Kim Nasmyth

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Kim Nasmyth
Born Kim Ashley Nasmyth
(1952-10-10) October 10, 1952 (age 63)[1]
Alma mater University of Edinburgh (PhD)
Thesis DNA replication in Schizosaccharomyces pombe (1977)
Influences Murdoch Mitchison
Notable awards FRS (1989)

Kim Ashley Nasmyth FRS (born 18 October 1952)[1] is an English geneticist, the Whitley Professor of Biochemistry at the University of Oxford and a Fellow of Trinity College, Oxford.[2][3] He is best known for his work on the segregation of chromosomes during cell division.

Early life and education[edit]

Nasmyth was born in London in 1952. He attended Eton College, Berkshire then University of York where he studied Biology. Nasmyth went on to complete his graduate studies in the group of Murdoch Mitchison at the University of Edinburgh. His PhD thesis focused on DNA replication in fission yeast.

Career and research[edit]

Nasmyth was formerly the Director of the Research Institute of Molecular Pathology (IMP) in Vienna, Austria and former Head of the Department of Biochemistry of the University of Oxford. His research focuses on the fundamental questions of molecular biology, using Saccharomyces cerevisiae as a model organism. He is a codiscoverer of cohesin, a protein complex crucial for faithful chromosome segregation during cell division.[4] He is a member of the Advisory Council for the Campaign for Science and Engineering.[5][6][7] His research has been funded by the Medical Research Council (MRC).[8]

Awards and honours[edit]

Nasmyth was elected a Fellow of the Royal Society in 1988. His nomination reads:

Distinguished for his work on the molecular genetics of yeast. His early work made substantial contributions to the study of the cell cycle in fission yeast, including the isolation and characterisation of cell cycle mutants and the first identification of a gene product (DNA ligase) in these mutants. His main contribution has been to the understanding of the intricate sequence of transcriptional regulation which occurs during the transitions of haploid homothallic spores into diploid cells and their subsequent behaviour. His results have produced important insights into the mechanism of mating type switching by showing how mating type genes regulate the expression of other genes and how the mating type genes are themselves regulated by the transposition of silent copies away from a silencer element. He demonstrated that the pedigree of mating type switching is due to the pattern of expression in the HO endonuclease gene which initiates the mating type gene conversion and which is expressed only in mother cells at a late stage of the Gl phase of the cell cycle. He discovered and characterised a transcription factor for the HO gene called SW15, which is distributed asymmetrically at cell division, and which explains why it is that only the mother cell and not the daughter can switch its mating type. Nasmyth has also made other major contributions to molecular biology. He was one of the first to demonstrate that gene expression can be regulated through specific control elements which are distant from the start of transcription and he has recently characterised a transcription factor, which is apparently involved in both activation and repression depending upon the context of its binding site.[9]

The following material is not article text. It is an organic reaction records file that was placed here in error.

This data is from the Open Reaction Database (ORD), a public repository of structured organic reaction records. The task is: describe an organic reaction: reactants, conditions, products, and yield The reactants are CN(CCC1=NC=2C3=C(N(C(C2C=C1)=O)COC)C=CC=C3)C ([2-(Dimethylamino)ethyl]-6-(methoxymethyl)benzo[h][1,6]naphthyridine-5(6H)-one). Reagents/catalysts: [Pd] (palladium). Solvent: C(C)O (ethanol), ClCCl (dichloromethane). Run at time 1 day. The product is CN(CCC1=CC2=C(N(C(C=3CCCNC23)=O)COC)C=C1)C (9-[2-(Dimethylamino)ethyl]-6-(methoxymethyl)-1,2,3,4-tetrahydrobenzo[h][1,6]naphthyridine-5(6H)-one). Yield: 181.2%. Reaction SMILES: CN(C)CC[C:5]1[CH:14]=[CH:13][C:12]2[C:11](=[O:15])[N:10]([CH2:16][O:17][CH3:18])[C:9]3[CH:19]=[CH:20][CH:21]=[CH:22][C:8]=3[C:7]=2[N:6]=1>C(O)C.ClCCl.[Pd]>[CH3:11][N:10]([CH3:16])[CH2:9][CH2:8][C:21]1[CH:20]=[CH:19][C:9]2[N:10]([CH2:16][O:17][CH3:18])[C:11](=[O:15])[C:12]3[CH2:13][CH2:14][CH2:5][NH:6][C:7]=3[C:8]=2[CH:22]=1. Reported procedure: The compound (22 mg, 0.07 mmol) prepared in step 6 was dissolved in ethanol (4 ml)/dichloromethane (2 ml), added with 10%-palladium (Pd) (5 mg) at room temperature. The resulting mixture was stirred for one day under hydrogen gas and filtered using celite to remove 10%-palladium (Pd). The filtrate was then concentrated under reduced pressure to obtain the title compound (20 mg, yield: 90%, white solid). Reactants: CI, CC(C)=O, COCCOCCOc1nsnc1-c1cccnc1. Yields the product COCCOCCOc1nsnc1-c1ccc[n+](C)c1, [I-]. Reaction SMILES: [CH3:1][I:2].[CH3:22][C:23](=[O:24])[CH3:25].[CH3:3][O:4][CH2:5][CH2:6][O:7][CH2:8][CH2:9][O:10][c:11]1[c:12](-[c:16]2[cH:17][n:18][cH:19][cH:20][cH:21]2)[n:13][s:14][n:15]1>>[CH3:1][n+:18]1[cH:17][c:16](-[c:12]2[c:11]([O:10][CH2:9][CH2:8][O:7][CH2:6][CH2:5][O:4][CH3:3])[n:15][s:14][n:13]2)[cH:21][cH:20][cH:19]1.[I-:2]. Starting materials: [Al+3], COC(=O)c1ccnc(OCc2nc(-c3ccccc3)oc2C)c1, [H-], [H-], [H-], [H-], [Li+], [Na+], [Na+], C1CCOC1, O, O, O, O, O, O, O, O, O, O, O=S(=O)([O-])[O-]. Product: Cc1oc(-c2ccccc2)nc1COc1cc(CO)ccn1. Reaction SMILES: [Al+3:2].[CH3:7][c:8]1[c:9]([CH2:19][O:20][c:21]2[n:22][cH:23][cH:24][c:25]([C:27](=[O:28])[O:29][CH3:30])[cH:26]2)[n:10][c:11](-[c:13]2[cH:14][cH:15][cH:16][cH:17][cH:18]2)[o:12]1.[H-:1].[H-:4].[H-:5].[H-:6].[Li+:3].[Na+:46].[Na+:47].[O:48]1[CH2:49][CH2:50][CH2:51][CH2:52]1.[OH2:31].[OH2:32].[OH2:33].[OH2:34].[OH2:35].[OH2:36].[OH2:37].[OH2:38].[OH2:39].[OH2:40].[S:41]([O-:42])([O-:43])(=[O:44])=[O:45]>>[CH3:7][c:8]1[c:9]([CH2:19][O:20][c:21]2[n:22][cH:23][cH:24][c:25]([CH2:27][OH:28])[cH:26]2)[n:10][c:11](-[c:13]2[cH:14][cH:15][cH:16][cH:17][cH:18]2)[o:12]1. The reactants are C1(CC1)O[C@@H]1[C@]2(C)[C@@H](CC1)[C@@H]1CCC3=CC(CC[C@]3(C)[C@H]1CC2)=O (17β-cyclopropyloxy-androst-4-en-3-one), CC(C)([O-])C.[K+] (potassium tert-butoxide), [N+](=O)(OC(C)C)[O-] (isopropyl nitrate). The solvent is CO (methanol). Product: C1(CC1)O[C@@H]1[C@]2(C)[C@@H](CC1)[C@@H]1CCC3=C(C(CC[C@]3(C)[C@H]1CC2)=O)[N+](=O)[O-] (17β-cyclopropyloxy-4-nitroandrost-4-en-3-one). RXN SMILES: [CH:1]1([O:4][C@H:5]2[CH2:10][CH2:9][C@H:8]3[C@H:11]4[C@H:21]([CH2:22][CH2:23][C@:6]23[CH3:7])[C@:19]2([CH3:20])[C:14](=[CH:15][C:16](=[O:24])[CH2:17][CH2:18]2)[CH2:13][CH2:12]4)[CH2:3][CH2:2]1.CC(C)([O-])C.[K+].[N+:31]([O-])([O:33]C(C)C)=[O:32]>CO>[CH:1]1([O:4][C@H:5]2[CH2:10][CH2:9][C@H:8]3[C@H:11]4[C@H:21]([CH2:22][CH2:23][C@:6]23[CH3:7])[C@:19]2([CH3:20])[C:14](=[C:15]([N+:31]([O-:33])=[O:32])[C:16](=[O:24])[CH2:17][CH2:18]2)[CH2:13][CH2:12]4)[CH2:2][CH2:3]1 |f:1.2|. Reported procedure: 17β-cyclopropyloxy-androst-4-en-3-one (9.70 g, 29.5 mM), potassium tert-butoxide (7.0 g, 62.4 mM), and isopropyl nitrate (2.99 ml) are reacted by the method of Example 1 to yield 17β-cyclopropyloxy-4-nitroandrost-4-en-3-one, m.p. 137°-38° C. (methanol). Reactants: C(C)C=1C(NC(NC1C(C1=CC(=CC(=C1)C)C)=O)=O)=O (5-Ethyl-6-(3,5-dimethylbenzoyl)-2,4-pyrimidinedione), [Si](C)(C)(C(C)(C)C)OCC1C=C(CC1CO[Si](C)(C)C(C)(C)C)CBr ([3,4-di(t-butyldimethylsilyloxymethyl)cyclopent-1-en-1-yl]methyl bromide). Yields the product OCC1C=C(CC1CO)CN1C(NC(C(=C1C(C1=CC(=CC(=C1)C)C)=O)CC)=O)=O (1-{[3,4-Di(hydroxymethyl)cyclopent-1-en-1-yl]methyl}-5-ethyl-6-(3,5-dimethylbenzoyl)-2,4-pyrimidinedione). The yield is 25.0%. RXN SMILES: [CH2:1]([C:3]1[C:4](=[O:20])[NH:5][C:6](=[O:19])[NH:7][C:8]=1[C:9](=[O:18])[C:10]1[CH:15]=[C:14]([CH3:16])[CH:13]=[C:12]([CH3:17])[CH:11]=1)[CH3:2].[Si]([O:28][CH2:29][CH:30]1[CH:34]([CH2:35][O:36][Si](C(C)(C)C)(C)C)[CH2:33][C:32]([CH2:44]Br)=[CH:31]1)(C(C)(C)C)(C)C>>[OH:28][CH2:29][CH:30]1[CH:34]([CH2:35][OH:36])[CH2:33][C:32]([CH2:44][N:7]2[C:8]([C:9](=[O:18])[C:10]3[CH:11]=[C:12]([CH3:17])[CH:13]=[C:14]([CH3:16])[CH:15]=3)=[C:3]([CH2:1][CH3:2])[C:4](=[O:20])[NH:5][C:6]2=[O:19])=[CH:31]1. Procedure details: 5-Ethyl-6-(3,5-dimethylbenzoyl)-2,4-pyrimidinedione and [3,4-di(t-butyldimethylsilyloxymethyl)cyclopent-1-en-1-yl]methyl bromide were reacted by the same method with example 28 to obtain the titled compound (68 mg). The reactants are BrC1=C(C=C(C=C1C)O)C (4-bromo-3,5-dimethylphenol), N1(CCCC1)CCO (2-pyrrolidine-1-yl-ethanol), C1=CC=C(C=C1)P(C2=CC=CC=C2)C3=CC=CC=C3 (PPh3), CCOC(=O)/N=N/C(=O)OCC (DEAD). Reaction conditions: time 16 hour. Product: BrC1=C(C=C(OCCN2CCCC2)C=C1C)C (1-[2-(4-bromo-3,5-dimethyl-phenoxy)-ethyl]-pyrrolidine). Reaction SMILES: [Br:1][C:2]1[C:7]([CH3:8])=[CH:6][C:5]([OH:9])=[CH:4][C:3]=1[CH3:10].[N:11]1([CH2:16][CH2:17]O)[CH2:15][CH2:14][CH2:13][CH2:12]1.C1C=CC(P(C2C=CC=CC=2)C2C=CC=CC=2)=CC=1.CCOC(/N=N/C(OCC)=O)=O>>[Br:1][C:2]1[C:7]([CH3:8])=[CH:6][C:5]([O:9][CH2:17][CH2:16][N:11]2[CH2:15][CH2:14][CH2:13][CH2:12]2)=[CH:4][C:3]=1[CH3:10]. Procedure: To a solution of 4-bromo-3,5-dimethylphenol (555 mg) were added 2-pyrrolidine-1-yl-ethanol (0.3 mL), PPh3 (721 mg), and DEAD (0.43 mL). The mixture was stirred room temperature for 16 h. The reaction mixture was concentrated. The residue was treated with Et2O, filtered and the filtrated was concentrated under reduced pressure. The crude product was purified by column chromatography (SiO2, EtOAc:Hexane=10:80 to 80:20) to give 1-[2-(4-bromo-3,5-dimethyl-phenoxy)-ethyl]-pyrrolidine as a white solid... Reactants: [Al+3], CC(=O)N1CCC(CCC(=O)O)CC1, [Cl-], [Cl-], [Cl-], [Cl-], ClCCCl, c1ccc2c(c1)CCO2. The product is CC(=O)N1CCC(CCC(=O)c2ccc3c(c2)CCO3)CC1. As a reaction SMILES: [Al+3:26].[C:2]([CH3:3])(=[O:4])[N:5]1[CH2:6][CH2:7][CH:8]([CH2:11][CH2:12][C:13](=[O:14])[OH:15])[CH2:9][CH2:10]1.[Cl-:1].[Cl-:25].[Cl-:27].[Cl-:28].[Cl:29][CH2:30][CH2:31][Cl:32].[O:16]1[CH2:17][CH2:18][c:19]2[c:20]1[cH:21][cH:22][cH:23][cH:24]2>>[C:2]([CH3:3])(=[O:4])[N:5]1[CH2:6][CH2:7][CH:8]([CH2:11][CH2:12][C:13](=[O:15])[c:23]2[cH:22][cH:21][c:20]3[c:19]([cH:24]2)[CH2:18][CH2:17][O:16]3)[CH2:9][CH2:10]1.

In addition, Nasmyth has also been awarded the following:


  1. ^ a b NASMYTH, Prof. Kim Ashley. Who's Who 2015 (online Oxford University Press ed.). A & C Black, an imprint of Bloomsbury Publishing plc.  (subscription required)
  2. ^ Anon (2004). "Movers: Kim Nasmyth, Whitley chair of biochemistry, University of Oxford, UK". Nature 428 (6980): 350. doi:10.1038/nj6980-350c. 
  3. ^ Schwob, E; Böhm, T; Mendenhall, M. D.; Nasmyth, K (1994). "The B-type cyclin kinase inhibitor p40SIC1 controls the G1 to S transition in S. Cerevisiae". Cell 79 (2): 233–44. doi:10.1016/0092-8674(94)90193-7. PMID 7954792. 
  4. ^ Michaelis C, Ciosk R, Nasmyth K. (1997). "Cohesins: chromosomal proteins that prevent premature separation of sister chromatids.". Cell 91 (1): 35–45. doi:10.1016/S0092-8674(01)80007-6. PMID 9335333. 
  5. ^ "Advisory Council of the Campaign for Science and Engineering". Retrieved 2011-02-11. 
  6. ^ Tóth, A; Ciosk, R; Uhlmann, F; Galova, M; Schleiffer, A; Nasmyth, K (1999). "Yeast cohesin complex requires a conserved protein, Eco1p(Ctf7), to establish cohesion between sister chromatids during DNA replication". Genes & Development 13 (3): 320–33. doi:10.1101/gad.13.3.320. PMC 316435. PMID 9990856. 
  7. ^ Nasmyth, K; Peters, J. M.; Uhlmann, F (2000). "Splitting the chromosome: Cutting the ties that bind sister chromatids". Science (New York, N.Y.) 288 (5470): 1379–85. doi:10.1126/science.288.5470.1379. PMID 10827941. 
  8. ^ "UK Government research grants awarded to Kim Nasmyth". Research Councils UK. Archived from the original on 2015-06-03. 
  9. ^ "EC/1989/22: Nasmyth, Kim Ashley". London: The Royal Society. Archived from the original on 2015-06-03. 
  10. ^ de médecine 1997 and Travaux de recherche[dead link]
  11. ^ Wittgensteinpreis-Träger 1999 Univ. Prof. Dr. Kim Ashley Nasmyth